I just love this new book by Professor Brian Moeran of Copenhagen Business School. Professor Moeran is a business anthropologist, which means he goes into real companies and watches what real creators do. And just as I’ve found in my research, when you study closely the reality of creative work, you quickly get disabused of a lot of creativity myths. Myths like the belief that creativity results from a solitary person having a flash of insight (when really it emerges from groups and teams); or, myths like the belief that creativity is all about having an idea, when in fact creativity is about engaging in the hard work of making and doing.
In this new book, The Business of Creativity: Toward an Anthropology of Worth, Moeran brings together many different anthropological studies of creative workplaces. After reading this book, you’ll have a deeper understanding of the reality of creativity and innovation, and you’ll never believe in those creativity myths again. I loved the book so much, that I agreed to write one of the back cover endorsements, and here’s what I wrote for the publisher after I read a pre-release draft:
This brilliant book is filled with profound insights on every page. Moeran’s book is a window into the creative process; he convincingly shows that creativity is embedded in cultural practices and collaborative relationships. His ethnographic studies, mostly in Japan but also in Denmark, reveal that creativity emerges from collaborative improvisations, unpredictable but always grounded in conventions, norms, and cultures. If you are interested in creativity, innovation, and the role of creative work in today’s economy, you absolutely must read this book.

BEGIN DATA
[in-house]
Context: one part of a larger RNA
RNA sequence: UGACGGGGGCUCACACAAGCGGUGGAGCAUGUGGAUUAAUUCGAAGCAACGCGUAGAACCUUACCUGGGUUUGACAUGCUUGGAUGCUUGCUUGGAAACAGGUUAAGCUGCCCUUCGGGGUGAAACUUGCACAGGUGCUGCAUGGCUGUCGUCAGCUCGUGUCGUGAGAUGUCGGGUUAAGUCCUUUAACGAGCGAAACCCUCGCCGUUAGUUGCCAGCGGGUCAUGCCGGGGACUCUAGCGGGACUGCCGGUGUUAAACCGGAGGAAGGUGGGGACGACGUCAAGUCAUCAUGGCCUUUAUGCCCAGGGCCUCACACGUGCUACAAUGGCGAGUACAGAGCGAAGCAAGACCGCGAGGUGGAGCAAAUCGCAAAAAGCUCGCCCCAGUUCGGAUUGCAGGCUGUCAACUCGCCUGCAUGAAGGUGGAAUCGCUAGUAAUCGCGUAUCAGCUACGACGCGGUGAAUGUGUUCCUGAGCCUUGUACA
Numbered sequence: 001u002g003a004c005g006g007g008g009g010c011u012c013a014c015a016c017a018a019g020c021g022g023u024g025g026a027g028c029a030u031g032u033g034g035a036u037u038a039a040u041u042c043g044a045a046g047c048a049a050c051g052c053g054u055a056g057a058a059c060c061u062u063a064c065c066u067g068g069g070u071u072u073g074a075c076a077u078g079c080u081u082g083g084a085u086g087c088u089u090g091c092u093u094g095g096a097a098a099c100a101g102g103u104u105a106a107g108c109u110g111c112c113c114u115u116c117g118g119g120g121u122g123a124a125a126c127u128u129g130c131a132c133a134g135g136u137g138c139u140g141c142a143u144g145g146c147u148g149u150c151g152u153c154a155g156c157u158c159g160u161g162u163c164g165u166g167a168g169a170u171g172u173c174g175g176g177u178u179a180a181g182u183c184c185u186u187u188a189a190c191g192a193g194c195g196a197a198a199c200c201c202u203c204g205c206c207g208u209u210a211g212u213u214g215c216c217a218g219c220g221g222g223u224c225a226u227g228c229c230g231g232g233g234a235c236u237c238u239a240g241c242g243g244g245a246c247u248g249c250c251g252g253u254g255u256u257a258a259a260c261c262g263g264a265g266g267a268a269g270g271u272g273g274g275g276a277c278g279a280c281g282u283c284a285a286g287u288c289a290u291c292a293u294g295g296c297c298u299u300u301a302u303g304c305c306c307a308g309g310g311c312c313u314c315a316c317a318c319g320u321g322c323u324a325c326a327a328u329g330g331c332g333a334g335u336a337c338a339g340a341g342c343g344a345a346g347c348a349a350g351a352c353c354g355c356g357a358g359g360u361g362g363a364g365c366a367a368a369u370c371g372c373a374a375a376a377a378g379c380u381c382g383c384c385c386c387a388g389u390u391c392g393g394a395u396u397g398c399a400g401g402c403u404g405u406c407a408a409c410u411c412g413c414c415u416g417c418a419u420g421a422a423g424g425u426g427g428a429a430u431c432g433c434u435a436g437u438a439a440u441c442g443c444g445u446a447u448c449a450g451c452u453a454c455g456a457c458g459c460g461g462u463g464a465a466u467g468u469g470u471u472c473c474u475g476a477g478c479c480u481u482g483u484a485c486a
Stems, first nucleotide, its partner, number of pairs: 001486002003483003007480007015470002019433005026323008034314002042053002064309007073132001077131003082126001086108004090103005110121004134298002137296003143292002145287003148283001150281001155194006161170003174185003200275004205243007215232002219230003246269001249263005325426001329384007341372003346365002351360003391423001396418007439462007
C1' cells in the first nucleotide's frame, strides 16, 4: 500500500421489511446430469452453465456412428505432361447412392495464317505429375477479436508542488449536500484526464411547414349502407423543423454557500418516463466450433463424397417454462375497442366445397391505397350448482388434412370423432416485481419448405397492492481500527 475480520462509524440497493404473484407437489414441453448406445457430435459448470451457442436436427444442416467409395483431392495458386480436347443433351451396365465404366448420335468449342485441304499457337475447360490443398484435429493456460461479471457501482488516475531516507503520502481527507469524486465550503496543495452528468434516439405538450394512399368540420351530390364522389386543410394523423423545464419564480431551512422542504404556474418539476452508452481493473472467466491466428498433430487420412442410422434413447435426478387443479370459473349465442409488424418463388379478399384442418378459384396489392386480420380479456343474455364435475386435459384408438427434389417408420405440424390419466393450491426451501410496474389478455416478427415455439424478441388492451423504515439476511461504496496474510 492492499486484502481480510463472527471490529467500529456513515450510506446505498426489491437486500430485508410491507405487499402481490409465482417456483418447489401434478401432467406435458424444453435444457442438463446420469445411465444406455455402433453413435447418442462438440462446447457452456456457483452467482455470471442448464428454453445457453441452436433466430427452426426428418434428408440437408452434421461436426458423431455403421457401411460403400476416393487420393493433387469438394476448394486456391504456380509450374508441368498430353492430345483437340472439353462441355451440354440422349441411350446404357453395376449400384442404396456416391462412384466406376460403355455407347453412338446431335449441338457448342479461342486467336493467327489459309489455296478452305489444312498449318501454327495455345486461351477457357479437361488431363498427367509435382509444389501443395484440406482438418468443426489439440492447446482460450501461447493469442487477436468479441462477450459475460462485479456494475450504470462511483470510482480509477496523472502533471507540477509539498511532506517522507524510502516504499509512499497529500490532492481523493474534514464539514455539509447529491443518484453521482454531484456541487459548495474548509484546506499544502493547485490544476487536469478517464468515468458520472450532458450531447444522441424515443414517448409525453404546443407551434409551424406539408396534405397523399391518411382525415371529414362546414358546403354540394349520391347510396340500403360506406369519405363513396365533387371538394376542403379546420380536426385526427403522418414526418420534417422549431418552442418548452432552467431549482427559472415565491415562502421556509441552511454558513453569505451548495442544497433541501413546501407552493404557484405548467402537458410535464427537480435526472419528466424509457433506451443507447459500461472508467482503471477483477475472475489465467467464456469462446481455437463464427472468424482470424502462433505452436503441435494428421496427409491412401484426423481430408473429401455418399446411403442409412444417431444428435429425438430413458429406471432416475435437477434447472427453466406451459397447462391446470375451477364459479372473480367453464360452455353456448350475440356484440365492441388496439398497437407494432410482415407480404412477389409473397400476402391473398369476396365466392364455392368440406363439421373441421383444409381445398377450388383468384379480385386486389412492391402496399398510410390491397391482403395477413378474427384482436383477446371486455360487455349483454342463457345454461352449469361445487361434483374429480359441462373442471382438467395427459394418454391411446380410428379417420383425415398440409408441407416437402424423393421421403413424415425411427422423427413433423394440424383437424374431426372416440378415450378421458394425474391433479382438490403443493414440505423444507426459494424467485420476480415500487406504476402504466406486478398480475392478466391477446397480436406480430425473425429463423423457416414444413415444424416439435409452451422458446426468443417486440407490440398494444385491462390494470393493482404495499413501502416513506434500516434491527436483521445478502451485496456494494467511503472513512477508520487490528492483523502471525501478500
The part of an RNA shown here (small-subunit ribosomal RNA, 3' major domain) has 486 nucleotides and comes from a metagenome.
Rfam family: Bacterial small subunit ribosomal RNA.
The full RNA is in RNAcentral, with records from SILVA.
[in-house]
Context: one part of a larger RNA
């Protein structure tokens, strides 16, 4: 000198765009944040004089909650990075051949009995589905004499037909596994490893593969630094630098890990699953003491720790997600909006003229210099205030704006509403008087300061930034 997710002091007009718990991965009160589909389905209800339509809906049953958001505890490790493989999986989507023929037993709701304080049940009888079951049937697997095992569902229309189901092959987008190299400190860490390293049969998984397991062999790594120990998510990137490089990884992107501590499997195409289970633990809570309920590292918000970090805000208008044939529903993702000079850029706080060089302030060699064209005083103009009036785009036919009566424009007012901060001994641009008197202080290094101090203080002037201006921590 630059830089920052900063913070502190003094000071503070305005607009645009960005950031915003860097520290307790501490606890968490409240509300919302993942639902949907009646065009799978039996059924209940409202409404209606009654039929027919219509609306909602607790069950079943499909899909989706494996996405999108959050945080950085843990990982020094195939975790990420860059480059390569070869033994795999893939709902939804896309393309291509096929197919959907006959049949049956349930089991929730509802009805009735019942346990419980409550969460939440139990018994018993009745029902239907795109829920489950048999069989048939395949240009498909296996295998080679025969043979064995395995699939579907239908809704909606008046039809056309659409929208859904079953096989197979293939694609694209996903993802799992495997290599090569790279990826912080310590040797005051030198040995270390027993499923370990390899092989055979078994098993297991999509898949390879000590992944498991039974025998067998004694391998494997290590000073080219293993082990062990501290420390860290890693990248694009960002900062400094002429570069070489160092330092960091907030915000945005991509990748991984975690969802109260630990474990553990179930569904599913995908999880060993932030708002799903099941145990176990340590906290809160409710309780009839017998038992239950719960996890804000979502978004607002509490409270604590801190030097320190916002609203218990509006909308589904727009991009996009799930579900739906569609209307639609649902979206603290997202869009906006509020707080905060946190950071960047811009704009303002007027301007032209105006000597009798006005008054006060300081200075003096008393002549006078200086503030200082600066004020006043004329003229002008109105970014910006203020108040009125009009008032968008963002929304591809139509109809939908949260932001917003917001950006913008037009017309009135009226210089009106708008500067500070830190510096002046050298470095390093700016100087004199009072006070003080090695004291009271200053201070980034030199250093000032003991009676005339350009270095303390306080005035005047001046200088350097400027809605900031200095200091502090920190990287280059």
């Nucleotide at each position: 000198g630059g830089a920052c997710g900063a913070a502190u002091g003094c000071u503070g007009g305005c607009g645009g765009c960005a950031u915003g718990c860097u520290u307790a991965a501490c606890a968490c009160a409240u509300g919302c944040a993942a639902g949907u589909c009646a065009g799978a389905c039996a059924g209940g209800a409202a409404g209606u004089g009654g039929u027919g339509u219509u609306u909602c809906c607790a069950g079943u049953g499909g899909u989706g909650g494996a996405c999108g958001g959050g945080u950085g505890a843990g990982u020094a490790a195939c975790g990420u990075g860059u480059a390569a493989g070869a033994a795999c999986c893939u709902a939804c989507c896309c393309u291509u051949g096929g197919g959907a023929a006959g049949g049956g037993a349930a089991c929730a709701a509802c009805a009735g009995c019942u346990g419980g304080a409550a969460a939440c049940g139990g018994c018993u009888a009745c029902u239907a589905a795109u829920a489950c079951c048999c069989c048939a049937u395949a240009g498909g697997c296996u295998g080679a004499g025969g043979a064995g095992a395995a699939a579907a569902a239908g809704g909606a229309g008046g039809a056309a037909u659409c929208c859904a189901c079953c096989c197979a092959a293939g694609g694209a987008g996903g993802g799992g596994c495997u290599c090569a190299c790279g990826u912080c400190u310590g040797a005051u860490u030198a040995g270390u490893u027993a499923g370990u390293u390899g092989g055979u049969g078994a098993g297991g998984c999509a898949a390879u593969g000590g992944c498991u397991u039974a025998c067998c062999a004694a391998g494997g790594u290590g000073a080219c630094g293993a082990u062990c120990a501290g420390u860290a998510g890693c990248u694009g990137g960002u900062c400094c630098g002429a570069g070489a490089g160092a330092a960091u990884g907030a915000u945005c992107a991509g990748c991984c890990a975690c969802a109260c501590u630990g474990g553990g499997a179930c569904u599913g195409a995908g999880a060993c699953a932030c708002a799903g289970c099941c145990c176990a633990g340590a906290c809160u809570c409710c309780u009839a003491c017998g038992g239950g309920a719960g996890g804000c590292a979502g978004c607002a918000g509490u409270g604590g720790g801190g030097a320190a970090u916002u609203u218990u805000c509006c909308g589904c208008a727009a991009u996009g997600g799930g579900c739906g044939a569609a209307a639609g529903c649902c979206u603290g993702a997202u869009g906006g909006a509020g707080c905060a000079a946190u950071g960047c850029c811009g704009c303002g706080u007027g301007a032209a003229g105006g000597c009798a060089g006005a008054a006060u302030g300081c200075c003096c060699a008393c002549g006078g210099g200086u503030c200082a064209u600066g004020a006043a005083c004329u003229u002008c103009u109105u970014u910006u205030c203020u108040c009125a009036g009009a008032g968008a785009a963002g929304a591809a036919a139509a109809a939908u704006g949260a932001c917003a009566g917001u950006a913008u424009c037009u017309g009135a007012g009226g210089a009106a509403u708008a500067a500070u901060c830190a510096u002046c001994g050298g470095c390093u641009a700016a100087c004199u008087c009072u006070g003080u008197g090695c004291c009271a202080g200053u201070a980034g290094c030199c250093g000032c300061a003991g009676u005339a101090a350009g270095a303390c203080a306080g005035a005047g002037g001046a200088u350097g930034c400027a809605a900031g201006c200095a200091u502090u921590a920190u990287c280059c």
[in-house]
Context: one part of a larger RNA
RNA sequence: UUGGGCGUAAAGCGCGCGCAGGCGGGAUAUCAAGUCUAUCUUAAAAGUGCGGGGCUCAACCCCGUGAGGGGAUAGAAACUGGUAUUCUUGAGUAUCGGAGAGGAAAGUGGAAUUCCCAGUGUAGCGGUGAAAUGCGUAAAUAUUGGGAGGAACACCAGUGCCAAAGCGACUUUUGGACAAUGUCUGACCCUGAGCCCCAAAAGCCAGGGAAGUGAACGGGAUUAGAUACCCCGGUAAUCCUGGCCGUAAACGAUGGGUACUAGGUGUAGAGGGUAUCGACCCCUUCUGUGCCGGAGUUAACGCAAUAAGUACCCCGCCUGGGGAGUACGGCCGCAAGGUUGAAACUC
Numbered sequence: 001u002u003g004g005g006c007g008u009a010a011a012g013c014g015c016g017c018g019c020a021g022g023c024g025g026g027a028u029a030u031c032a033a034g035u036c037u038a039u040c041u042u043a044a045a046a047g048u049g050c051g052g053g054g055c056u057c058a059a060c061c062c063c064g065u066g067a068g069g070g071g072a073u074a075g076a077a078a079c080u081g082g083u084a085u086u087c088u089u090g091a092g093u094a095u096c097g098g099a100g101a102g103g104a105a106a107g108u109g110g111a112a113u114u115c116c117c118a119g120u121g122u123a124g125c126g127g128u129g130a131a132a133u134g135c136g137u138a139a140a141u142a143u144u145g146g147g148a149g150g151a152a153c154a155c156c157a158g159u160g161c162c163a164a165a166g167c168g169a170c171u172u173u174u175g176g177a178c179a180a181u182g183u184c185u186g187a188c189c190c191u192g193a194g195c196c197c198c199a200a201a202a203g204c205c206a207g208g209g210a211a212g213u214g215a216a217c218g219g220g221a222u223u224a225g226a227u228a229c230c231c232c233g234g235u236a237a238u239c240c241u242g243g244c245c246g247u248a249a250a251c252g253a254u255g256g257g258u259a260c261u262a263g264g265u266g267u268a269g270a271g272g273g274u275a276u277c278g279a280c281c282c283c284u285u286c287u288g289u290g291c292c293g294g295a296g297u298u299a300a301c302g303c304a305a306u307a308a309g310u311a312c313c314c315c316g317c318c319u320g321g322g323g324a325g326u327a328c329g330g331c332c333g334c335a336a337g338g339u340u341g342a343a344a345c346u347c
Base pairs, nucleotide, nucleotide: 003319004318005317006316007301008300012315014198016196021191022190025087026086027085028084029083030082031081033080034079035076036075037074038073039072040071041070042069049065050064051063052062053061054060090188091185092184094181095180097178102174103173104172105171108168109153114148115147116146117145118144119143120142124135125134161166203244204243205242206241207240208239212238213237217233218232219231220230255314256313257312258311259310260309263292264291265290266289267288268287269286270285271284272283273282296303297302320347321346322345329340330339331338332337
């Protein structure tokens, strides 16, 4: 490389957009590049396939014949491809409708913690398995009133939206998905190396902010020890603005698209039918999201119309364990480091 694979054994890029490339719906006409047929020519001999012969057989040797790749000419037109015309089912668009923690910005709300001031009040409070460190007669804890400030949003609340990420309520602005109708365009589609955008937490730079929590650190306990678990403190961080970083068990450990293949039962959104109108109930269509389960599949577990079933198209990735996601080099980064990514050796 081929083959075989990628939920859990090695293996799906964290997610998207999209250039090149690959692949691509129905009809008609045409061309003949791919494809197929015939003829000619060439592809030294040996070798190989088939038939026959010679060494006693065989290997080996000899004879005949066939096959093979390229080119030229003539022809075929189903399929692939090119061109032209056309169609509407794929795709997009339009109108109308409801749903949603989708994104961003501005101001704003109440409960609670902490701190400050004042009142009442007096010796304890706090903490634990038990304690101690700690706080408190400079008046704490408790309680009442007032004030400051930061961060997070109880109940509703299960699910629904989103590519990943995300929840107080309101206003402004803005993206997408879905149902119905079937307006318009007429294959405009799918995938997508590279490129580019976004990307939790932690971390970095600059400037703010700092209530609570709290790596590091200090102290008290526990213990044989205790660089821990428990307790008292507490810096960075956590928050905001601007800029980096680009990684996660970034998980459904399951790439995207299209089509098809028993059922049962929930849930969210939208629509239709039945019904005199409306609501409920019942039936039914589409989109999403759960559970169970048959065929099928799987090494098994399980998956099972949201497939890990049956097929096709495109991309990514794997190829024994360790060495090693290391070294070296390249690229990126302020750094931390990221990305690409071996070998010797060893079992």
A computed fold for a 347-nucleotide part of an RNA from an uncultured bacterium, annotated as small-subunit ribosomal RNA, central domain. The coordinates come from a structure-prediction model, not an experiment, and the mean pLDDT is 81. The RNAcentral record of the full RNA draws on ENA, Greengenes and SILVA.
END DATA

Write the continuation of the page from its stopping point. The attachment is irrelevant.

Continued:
When I received my copy of the book last week, I saw the other back-cover endorsement, by one of my scholarly heroes, Howard S. Becker (author of the seminal book Art Worlds):
Brian Moeran’s deep, detailed investigations of a sparkling variety of work situations lead him to an understanding of creativity, solidly based on close observations of people at work, that anchors this field, so often mired in vague talk, in the real world of potters, fashion magazines, perfumers, and other workers who are on creativity’s front line.
Amen. And by the way, if you haven’t read Becker’s book Art Worlds, stop everything you’re doing and buy it right now.
I should probably add that Moeran’s book is not written in the accessible, trade press style you would associate with someone like Malcolm Gladwell; this is a scholarly book, and it will take some effort and energy to read, especially if you are not a scholar or professor. But the effort will be worth it.